When AudoFile spoke to Malachy McCourt about his memoirs, we surprised him by asking, “What lessons for the listener are there in your book?”
“Lessons?” he said. “I never thought about it. I was sort of writing for myself. If there ever was an unexamined life, it was mine. I thought it was time to have a look at it. And not to get into any—somebody once said that remorse is the devil’s contrition—so I’m not going to get into any remorse. And it’s also important not to get into any regrets because they’ll only waste your time. They’re only useless baggage anyway.”
“Did you teach yourself anything?” we persisted.
“I suppose,” he began thoughtfully, “if there’s a lesson, it’s that if you live long enough, there’s hope for redemption and recovery, and for a bit of wisdom seeping into your life. I rather like that idea. I didn’t fancy being me. I was always afraid that people would find me out, you see, that I was this guttersnipe from the lanes of Limerick. So I always tried to adopt a devil-may-care insouciance.
“Now I think I’m a very mellow, nice kind of a fellow who has tried to make amends to those he has hurt. Some people don’t accept that. But that’s all right. There’s nothing I can do about that. I’m still very curious. I still read. I’m in love with me wife, I love my children and my grandchildren. Life is rather easy right now. I like it, I love it, in fact. But I wish I didn’t have to go through all the rubbish to get to this point.”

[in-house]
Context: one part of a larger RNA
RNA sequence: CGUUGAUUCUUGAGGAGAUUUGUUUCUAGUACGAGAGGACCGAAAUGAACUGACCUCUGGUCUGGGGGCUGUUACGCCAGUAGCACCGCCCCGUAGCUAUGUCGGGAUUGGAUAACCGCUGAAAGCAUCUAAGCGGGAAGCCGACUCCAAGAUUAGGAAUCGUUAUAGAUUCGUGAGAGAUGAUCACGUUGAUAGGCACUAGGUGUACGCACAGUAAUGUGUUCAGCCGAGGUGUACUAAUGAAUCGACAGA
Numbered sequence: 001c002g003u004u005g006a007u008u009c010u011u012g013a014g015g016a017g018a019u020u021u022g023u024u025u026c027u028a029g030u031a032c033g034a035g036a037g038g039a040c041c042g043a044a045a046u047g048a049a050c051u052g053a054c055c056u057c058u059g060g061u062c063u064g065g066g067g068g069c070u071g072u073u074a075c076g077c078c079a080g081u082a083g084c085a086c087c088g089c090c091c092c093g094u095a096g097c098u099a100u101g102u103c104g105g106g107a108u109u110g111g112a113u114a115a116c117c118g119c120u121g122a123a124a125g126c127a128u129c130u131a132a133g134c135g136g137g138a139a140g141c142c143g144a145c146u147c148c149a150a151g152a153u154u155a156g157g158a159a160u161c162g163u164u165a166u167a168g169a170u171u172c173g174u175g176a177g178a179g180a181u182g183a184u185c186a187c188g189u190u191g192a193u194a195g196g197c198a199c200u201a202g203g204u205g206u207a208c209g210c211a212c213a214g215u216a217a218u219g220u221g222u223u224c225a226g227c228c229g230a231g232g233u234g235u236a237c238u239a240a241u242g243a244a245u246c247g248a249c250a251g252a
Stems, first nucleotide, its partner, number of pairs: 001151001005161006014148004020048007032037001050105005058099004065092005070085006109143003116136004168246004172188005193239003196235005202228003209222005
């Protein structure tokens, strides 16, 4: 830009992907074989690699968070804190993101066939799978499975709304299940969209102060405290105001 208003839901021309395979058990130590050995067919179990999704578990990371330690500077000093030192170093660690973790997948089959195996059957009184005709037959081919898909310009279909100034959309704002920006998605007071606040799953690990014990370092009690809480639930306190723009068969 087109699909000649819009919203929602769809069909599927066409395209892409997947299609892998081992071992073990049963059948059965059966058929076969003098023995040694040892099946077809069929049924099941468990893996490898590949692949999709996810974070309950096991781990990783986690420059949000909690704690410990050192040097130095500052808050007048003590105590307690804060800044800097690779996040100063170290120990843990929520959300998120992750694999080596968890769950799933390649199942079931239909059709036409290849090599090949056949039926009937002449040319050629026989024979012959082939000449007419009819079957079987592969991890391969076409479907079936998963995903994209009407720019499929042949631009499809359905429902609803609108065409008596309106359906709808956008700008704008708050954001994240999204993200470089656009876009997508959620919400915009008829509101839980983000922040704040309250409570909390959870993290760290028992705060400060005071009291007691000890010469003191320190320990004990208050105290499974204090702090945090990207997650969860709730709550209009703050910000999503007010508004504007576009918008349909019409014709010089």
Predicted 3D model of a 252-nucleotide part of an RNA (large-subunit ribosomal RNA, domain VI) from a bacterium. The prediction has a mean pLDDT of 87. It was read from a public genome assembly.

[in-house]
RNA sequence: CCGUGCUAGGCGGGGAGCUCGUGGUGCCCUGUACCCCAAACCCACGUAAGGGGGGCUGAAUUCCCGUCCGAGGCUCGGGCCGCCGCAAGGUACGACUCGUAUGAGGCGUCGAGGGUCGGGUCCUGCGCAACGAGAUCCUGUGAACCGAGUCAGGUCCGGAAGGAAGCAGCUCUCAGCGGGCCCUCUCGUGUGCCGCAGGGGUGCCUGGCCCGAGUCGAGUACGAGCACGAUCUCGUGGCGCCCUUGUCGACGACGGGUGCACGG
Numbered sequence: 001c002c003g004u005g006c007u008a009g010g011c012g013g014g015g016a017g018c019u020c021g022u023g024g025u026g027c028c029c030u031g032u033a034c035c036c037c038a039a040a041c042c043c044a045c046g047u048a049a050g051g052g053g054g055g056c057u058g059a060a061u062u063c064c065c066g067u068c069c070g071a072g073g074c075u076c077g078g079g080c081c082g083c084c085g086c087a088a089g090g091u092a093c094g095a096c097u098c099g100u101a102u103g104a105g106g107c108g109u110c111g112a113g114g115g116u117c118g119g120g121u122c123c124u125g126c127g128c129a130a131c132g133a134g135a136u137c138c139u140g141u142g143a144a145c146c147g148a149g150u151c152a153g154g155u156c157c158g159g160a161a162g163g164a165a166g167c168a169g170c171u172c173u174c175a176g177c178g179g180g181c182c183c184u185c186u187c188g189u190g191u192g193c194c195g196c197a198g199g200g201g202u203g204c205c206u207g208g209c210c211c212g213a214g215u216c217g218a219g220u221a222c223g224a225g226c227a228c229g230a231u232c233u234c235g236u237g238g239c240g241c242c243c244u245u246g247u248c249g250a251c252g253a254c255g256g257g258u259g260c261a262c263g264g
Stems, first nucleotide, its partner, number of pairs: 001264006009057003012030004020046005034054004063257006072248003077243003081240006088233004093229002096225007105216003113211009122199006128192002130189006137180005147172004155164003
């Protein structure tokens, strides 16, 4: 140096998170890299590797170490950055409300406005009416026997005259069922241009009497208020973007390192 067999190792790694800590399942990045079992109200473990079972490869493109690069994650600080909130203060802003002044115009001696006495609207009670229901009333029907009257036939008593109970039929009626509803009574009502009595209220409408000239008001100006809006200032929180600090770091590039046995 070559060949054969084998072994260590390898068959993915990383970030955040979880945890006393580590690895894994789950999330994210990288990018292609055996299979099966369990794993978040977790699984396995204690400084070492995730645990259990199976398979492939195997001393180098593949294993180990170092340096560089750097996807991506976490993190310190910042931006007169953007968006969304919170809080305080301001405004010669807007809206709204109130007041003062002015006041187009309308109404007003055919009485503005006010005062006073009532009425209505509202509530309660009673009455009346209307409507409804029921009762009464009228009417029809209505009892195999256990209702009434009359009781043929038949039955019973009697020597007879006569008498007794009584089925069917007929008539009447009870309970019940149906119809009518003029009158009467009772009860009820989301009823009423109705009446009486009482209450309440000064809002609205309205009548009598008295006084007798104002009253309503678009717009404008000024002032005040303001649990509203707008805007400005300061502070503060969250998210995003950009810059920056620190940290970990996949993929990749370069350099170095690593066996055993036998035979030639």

We thought of an apt quote: “You remember what Sophocles said, ‘Wisdom through affliction schooled.’”
“He has a point,” McCourt admitted.
“Maybe he’s Irish,” we speculated.
“Oh,” he replied, “I don’t think the Irish are any more afflicted with wisdom than anybody else.”—Yuri Rasovsky